Not all pieces are coloured, and in general the colours are muted and saturation is low. However, the saturation level is variable, and in rare cases can lead to completely greyscale images or, athe other extreme, instances where the saturation values are pushed to twice the standard value. Rarely is a piece saturated to the point where clipping of hue values occurs, but the possiblity is there. A dark mode exists in a small proportion of pieces, which enhances and highlights the saturated palettes.
This piece is close to the un-altered main image rendered by the algorithm. A single block containing the instance is overlaid on a faded background. It's relatively unsaturated, leading to a muted grey palette, and is of normal density. There are no overlaid circles, and the image is of normal size and rotation. It's pleasing to view, but also minimalist.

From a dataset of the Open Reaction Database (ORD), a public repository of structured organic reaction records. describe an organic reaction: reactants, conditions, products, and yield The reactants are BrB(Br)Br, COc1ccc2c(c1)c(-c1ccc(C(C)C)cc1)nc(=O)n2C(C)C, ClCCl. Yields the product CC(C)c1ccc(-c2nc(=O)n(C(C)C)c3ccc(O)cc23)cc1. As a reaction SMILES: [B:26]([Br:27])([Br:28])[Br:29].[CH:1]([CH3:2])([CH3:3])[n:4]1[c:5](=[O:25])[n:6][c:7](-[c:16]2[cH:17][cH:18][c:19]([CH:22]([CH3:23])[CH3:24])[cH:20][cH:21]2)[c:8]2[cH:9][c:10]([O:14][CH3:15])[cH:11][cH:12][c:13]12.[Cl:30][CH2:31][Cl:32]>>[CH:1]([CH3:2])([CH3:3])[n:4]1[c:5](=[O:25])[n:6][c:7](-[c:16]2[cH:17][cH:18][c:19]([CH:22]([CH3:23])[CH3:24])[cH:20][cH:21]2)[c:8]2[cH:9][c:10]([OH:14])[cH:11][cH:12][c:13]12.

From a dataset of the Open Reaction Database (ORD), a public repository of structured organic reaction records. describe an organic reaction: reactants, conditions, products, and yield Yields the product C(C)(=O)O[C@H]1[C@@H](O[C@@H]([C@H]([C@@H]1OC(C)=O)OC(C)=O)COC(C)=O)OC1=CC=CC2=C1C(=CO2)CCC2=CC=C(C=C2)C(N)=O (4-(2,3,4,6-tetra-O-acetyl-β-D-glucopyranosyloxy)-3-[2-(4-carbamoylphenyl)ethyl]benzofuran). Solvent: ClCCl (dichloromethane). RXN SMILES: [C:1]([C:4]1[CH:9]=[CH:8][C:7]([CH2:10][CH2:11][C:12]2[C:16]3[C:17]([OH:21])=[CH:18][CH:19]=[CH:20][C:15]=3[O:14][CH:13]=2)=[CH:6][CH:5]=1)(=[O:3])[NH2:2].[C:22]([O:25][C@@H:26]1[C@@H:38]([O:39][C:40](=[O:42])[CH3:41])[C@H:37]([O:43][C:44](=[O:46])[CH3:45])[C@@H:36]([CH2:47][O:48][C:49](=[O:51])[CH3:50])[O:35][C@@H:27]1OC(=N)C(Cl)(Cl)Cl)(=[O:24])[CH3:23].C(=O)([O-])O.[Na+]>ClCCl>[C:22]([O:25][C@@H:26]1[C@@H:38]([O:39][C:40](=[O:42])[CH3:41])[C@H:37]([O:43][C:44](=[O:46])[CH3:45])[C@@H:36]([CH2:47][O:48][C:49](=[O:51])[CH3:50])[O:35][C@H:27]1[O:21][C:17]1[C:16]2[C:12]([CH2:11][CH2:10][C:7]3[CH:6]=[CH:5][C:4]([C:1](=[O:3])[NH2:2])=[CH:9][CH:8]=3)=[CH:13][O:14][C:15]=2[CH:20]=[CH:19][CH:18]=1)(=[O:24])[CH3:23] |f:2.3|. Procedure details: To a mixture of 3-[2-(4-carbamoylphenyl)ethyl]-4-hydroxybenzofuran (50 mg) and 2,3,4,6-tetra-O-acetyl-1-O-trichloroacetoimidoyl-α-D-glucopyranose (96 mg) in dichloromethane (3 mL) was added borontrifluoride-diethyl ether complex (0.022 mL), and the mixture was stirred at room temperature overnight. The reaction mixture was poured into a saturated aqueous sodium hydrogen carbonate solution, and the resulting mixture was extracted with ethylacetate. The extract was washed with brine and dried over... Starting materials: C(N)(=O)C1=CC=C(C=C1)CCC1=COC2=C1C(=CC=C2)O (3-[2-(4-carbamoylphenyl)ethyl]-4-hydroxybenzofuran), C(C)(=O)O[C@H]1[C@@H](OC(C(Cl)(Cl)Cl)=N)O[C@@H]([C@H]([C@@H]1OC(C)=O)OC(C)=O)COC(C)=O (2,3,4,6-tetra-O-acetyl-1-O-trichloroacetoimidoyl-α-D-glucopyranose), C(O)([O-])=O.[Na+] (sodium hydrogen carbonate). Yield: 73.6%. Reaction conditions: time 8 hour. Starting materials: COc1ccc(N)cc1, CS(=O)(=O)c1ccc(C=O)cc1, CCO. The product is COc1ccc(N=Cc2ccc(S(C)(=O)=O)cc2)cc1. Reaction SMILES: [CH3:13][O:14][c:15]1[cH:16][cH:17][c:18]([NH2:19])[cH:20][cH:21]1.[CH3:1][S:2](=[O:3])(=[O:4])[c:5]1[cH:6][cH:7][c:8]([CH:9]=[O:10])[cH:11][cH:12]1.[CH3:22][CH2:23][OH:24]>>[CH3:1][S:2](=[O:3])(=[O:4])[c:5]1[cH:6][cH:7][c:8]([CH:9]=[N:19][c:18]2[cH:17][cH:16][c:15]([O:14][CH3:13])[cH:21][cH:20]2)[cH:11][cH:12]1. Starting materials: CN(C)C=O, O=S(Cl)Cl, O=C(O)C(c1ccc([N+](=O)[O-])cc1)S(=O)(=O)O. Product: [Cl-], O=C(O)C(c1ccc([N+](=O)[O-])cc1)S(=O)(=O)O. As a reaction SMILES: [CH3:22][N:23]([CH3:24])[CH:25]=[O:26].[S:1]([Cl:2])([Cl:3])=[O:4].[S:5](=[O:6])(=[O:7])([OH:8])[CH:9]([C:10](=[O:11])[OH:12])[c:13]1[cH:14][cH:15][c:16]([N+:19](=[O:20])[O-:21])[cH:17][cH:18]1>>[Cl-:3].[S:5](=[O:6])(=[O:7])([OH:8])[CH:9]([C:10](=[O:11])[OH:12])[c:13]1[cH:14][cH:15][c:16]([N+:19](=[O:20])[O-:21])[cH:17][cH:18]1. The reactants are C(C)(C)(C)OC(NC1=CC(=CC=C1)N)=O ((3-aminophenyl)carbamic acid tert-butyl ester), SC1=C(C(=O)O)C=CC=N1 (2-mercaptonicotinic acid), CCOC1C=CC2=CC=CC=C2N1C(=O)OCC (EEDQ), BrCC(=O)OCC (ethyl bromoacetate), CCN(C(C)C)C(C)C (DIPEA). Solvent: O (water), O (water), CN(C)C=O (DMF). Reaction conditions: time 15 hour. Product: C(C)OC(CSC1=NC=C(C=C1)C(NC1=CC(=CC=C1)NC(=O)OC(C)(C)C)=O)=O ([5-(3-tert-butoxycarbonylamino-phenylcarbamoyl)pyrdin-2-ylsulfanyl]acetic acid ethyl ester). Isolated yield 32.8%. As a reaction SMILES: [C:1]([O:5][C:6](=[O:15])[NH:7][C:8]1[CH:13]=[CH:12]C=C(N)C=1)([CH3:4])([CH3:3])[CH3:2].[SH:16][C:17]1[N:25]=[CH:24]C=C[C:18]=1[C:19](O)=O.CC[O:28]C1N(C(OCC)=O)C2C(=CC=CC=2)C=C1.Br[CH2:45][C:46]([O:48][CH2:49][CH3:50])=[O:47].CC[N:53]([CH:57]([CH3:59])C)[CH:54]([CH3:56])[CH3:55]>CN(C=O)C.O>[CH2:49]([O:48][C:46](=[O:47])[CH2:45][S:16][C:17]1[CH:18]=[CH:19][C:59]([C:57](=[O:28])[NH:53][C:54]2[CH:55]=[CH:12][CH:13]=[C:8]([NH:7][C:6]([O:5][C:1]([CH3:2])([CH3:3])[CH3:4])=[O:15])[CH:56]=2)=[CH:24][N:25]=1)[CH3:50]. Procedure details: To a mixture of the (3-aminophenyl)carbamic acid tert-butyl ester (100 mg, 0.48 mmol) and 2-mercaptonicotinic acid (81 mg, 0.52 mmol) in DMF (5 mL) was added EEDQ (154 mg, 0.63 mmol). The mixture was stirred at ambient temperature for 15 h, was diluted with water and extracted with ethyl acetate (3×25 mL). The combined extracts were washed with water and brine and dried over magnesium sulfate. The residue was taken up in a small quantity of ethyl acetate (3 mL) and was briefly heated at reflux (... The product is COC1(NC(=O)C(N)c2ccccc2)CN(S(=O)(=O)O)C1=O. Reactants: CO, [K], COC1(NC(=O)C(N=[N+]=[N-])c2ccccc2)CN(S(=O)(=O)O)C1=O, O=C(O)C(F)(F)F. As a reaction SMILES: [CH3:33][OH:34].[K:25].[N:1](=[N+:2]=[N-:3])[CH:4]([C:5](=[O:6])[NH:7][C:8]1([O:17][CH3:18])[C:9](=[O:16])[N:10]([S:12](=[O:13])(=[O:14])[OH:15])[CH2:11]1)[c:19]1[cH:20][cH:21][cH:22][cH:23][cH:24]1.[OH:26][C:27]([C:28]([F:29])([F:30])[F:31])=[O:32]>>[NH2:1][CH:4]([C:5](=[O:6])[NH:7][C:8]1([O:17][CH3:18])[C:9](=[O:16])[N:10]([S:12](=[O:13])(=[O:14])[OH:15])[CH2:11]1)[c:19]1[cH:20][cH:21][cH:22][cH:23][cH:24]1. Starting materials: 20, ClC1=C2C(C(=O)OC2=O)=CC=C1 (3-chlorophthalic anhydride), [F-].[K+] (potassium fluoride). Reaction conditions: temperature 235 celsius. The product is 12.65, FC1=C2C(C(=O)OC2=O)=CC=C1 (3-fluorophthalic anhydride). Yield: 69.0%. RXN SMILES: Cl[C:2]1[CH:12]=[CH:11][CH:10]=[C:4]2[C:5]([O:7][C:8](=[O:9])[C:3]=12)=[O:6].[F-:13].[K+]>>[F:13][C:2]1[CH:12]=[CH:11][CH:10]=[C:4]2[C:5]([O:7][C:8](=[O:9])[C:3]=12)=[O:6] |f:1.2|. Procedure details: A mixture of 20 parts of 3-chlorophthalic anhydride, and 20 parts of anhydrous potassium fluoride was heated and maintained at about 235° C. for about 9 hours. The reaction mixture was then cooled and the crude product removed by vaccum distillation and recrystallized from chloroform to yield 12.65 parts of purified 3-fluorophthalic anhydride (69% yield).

This piece is similar, but features two rectangular blocks overlaid on the main background. These blocks form the backbone of the piece's variations: they are samples of the main instance render, and may be split, rotated, faded, combined, or shifted and thus provide contrast and variation.
The grid pattern in this image is split into two vertically, but the horizontal axis has been split to a much greater degree. Within these splits, horizontal subdivision has occurred. Some sectors are not rendered, leading to the contrasting light stripes.
In a similar way, the grid pattern is severely constrained in the vertical axis. The rendered canvas has been scaled to be smaller, however, framing it in the context of the larger piece. A circle and rectangle overlay can be clearly seen.
This dark piece features a two by two grid, of which only one segment is filled. This leads to a framed upper quarter, which happens to be positioned over its original place in the image.